Divided by Design: Race, Neighborhoods, Wealth and Schools

Have You Heard sits down with Richard Rothstein, author of The Color of Law: The Forgotten History of How Our Government Segregated America. It’s a ground-breaking, mind-changing book, and you should read it, but in the meantime, we’ve helpfully distilled Rothstein’s 10 years of work down to 30+ minutes. He blows up the myth that our segregated cities and neighborhoods—and by extension our schools—are the product of millions of private choices. The legacy of the segregation created by federal housing policy remains with us today in the form of a stark racial wealth gap and what Rothstein describes as a “caste system.” And he has little patience for arguments that school choice is the solution to cities and neighborhoods segregated by design. “We’re not going to solve this problem by choosing schools were going to solve this problem by enforcing the neighborhood school concept in integrated neighborhoods.” Full transcript here.

Big Philanthropy, Small Change (and the same mistakes made again and again)

Have You Heard revisits Bill Gates’ efforts to *rethink* American high schools. Writer Michael Hobbes spent two weeks embedded at his former high school, Seattle’s Nathan Hale High School, chronicling the school’s transformation into small learning communities in this feature story. Inspired by what he saw at Hale High, and the role of teachers in re-imagining the school, Hobbes delved deep into what happened when Gates et al tried to scale up the small schools reforms. His story, recounted in episode #25, is a scathing indictment of big money reformers who think school improvement is simple work, requiring only the right *fix* and deep pockets. Did I mention that Hobbes wrote a great story? I recommend making this episode of Have You Heard a multimedia experience… Full transcript is available here.

Education Can’t Fix Poverty (So why do we keep insisting that it can?)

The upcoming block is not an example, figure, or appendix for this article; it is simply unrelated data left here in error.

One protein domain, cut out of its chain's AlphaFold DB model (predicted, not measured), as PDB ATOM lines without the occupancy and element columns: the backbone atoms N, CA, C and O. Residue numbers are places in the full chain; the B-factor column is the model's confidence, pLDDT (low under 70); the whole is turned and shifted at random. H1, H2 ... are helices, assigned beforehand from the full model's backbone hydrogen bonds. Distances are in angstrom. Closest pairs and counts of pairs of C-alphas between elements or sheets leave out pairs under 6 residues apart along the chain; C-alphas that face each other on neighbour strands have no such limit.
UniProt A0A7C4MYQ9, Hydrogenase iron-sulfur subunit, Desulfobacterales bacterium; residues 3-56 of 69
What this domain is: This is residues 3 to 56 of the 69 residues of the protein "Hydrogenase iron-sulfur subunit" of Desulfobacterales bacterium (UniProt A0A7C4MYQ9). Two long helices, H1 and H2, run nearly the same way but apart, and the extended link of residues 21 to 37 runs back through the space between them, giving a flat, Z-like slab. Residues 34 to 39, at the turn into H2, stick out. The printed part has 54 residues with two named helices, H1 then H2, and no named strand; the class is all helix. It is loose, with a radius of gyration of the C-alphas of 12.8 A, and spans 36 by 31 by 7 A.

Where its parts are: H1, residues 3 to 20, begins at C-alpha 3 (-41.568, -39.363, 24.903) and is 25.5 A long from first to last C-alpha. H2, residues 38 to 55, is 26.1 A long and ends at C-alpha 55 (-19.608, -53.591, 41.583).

Have You Heard talks to historian Harvey Kantor, the author of this excellent history, about how education came to be seen as THE fix for poverty. Hint: it all starts in the 1960’s with the advent of the Great Society programs. Fast forward to the present and our belief that education can reduce poverty and narrow the nation’s yawning inequality chasm is stronger than ever. And yet education, argues Kantor, is actually exacerbating income inequality. In episode #24, Have You Heard welcomes back co-host Jack Schneider—well, sort of! 

The Mismeasure of Schools: Data, Real Estate and Segregation

Have You Heard Episode #23: The Mismeasure of Schools: Data, Real Estate and Segregation

In this episode, Jennifer Berkshire and Jack Schneider discuss how test scores and other current metrics distort our picture of school quality, often fostering segregation in the process. What would a better set of measures include? Our intrepid hosts venture inside an urban elementary school to find out. You can read the entire transcript here, and be sure to check out Jack’s new book, which is really the star of the latest episode.

The Right’s Long Crusade Against “Government Schools”

Have You Heard Episode #22: The Right’s Long Crusade Against “Government Schools”: a Conversation with Historian Nancy MacLean

Nancy MacLean’s Democracy in Chains: the Deep History of the Radical Right’s Stealth Plan for America, is one of the most buzzed about books of the summer. But her book is also about public education, and the Right’s long crusade to privatize what they call “government schools.” You can read a transcript of the entire interview here. MacLean’s book is fantastic, and I hope that this interview encourages you to read it. Just don’t blame me if you need to sleep with the lights on! Note: if you’re wondering what happened to Have You Heard’s other half, Jack Schneider, he’s been traveling and will be reappearing in episode #23.